It is obvious that mobile technology will dominate the means of communications completely in the next few years as it becomes more affordable to use, with faster communication speeds and easy access. With so many wanting to use the technology that they already possess it would only make sense to invest with a BYOD technology network to better facilitate your employees and your customers. To understand more of the BYOD mobile management process and networking visit Mobile Enterprise 360 to see what is the best option for your business.

By James Farrington

Sponsored post with expert opinions from the Mobile Enterprise 360 community

A „Spoon“ Full Of Cloud Gaming

A „Spoon“ full of Cloud Gaming

Cloud service provider Spoon offers a compelling product for those who are always on the run and lack constant access to their own computer. You are granted access to your own sandbox, a digital desktop on the Spoon servers, and you can access it from every computer anywhere. While synchronizing your data and apps on the server, you even have the possibility to use your data and virtual desktop offline. The newest addition to the services of spoon are games and online storage of game saves, but you might not find the same amount of quality here like on OnLive – both for better and worse.

Spoon is excited to bring app virtualization technology to the gaming community,” said Kenji Obata, founder and CEO of Spoon. “Gamers can now enjoy graphically rich desktop games in the cloud without the latency issues associated with other cloud technologies.” The trick behind this appealing mix of graphic quality and solid performance is the use of a hybrid model using both the cloud servers and the user server. Shared resources reduce the usage of bandwidth and internet connection and allow a higher level of efficiency and service than regular cloud gaming, which solely relies on own servers and full usage of your precious internet connection. This truly is a welcome solution against hardware incompatibility and loss of saved games and game discs with additional offline playing options.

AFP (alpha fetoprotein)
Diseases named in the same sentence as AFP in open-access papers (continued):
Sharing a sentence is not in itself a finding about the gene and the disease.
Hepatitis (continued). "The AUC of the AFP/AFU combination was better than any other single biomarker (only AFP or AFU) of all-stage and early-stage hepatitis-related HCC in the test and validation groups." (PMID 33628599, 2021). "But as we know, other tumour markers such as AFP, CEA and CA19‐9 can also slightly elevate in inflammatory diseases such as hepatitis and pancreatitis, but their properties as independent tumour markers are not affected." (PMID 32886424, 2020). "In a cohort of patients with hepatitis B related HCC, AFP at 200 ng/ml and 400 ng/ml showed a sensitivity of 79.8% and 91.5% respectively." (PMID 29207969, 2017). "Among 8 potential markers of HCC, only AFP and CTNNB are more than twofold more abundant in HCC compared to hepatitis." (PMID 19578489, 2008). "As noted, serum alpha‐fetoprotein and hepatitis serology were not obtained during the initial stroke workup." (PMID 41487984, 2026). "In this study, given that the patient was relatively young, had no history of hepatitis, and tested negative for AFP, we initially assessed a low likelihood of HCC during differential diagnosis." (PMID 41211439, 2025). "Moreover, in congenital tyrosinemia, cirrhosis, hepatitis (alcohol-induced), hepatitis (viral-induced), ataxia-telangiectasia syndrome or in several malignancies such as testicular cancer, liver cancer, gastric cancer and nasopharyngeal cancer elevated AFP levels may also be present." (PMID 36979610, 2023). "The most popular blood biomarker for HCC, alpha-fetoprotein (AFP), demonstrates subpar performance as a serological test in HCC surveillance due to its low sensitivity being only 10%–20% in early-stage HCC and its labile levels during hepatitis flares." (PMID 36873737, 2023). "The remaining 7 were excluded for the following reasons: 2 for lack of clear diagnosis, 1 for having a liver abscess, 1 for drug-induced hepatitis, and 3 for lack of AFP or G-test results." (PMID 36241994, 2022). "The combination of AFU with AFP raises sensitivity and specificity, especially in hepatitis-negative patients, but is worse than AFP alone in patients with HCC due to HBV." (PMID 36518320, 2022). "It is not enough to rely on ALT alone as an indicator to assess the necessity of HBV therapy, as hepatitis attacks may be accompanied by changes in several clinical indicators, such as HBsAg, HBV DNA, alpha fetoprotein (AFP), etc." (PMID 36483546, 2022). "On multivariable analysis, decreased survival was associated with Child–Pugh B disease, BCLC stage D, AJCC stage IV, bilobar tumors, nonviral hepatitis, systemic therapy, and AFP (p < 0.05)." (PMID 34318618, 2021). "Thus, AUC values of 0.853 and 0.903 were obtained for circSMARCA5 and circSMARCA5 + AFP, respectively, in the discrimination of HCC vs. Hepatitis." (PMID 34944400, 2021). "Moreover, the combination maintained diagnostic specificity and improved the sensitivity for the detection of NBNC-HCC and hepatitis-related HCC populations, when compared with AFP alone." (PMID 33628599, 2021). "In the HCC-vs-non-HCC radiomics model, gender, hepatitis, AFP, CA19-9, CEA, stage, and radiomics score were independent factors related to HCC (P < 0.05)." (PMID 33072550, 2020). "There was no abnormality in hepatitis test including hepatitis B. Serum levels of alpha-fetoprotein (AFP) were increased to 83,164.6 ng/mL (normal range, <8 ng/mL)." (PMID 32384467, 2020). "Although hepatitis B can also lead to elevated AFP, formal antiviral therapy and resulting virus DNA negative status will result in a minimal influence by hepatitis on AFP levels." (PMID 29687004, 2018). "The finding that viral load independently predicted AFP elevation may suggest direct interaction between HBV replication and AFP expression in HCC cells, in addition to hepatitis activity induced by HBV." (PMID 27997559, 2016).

Too bad Spoon can’t yet supply its customers with the real deal in gaming. The range of games available for your own sandbox server is rather limited and only covers open source games, which are available for free already, and niche puzzle and adventure games from studios of lesser renown. One would wonder how well the hybrid technology could cope with AAA-titles and if it is able to offer greater graphical pleasure than the competition does at this very moment. It is probably a question of money as well: Spoon delivers every app and game for free, only the size of the storage space available is determined by the level of your subscription plan. As always, money is a key factor in the gaming industry and both the developers and the service providers alike seek a compensation for their efforts. OnLive charges the user with a handful of dollar for a time-limited usage for the desired game and even grants him a lifetime usage for the full store price of the game. Spoon could sell access to games separately – or advance their subscription options with gaming bundles. In the end, negotiations with the developer will determine the business model used for future gaming on Spoon.